High winds have caused widespread travel disruption and power cuts, with forecasters warning of blizzard conditions to follow.
Snow is expected to fall across northern parts of the UK from Thursday, spreading wider over Friday and Saturday.
Mixed with continuing high winds, it could lead to "blizzard-like conditions" with severe weather warnings in place.
On Wednesday, a gust of 93mph was recorded at High Bradfield in South Yorkshire and 82mph at Emley Moor in West Yorkshire, though the Met Office pointed out these were sites at high elevations.
It said a gust of 77mph recorded in Tiree and 77mph at Port Ellen on Islay, both in the Hebrides, were more representative.
In Scotland, motorists faced long delays as the Forth Road Bridge was closed after a lorry blew over at 2am on Wednesday.
The bridge had been closed to high-sided vehicles at the time, and the 54-year-old driver was charged by police over the incident.
Rail and ferry services were also disrupted in Scotland, while a number of roads across Yorkshire and the north east of England were closed due to fallen trees and damaged buildings.
West Yorkshire Fire and Rescue Service received 32 calls on Wednesday morning relating to the windy conditions, including a situation where a tree had fallen through the roof of a bungalow in Birkenshaw.
They also dealt with several loose trampolines in the area.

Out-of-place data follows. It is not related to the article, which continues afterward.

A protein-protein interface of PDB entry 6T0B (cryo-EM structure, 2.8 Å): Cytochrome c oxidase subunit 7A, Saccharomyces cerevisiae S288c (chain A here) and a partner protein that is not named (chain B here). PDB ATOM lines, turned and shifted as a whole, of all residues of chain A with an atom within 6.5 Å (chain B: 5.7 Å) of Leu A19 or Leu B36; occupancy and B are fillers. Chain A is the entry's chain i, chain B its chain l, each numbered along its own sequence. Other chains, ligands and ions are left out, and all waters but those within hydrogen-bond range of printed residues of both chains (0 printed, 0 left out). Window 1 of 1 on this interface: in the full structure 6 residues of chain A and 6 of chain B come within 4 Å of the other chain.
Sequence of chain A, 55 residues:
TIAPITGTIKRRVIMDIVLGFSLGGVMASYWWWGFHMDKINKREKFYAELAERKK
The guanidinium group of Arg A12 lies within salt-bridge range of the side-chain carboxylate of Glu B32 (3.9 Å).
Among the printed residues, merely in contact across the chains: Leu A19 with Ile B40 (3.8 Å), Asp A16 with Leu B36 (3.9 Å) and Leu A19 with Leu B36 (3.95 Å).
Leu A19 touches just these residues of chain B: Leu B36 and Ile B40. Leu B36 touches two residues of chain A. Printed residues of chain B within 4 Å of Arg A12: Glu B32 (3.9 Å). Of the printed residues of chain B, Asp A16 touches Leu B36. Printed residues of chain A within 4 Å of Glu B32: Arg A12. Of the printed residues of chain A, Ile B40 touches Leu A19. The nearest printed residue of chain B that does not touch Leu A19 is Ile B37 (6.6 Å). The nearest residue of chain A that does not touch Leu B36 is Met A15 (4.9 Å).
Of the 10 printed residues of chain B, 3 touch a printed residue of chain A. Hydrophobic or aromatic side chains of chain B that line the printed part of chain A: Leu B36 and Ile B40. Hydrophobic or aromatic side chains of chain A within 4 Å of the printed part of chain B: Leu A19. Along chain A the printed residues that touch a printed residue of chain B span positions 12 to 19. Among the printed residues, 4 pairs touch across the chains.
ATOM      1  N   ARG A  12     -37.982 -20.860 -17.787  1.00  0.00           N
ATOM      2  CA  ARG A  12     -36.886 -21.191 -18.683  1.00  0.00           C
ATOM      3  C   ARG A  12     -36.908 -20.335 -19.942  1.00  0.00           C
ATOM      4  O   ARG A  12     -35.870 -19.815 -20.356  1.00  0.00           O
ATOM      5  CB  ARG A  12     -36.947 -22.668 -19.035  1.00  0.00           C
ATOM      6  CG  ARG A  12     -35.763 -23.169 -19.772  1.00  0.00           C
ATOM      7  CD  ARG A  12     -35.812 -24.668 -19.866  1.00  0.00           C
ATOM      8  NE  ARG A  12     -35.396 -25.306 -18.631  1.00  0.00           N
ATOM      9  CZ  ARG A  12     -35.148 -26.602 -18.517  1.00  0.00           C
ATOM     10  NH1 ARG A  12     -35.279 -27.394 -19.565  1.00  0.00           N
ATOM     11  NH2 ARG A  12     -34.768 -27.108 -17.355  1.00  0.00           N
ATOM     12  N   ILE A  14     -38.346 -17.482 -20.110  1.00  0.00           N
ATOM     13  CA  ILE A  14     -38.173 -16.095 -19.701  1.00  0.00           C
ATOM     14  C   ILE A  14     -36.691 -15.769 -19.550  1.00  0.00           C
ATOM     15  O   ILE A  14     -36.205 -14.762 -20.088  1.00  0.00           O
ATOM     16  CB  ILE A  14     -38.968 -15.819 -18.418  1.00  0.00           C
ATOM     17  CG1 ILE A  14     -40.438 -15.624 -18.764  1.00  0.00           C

Teams of engineers from Scottish and Southern Electricity Networks had to restore power to about 600 properties in the north of Scotland at the same time as N orthern Powergrid, which supplies power to homes in the North East and Yorkshire, said it had 545 customers without power.
Around 900 homes were cut off from supplies in Workington and Whitehaven in Cumbria and more than 500 in Marple, Cheshire, later on Wednesday.
The Energy Networks Association has reminded people they can call 105 - the new, free national phone line - if the weather damages their local power network and affects their electricity supply.
Four walkers had to be rescued by a mountain rescue team in Scotland as the severe weather closed in on them.
The group got into trouble on Ben Lomond but were quickly found by mountaineers, despite freezing conditions and 70mph winds in the area.
Forecasters warned the severe weather is likely to continue for much of the country until Saturday.
Met Office chief meteorologist Paul Gundersen said conditions will become increasingly cold and windy as polar air spreads south across the country.
"Wintry showers are also likely to affect many areas, most likely falling as snow over higher ground but occasionally also to low ground, especially where showers occur inland overnight," he said.
"On Thursday a band of rain spreading from the west across southern parts is likely to turn wintry during the afternoon, with the potential for heavy snow in places.
"As this clears through the evening, with clear skies there is a risk of a widespread frost and icy conditions quickly forming."
Public Health England is urging people to take action to keep themselves and others warm and well over the coming days.
Director for health protection, Professor Paul Cosford, said: "Think now about what you need to do to prepare: if you need vital medicine or food get it before the bad weather arrives.
"People with underlying health conditions, very young children and those aged over 65 are at greatest risk, so think what you can do to help others."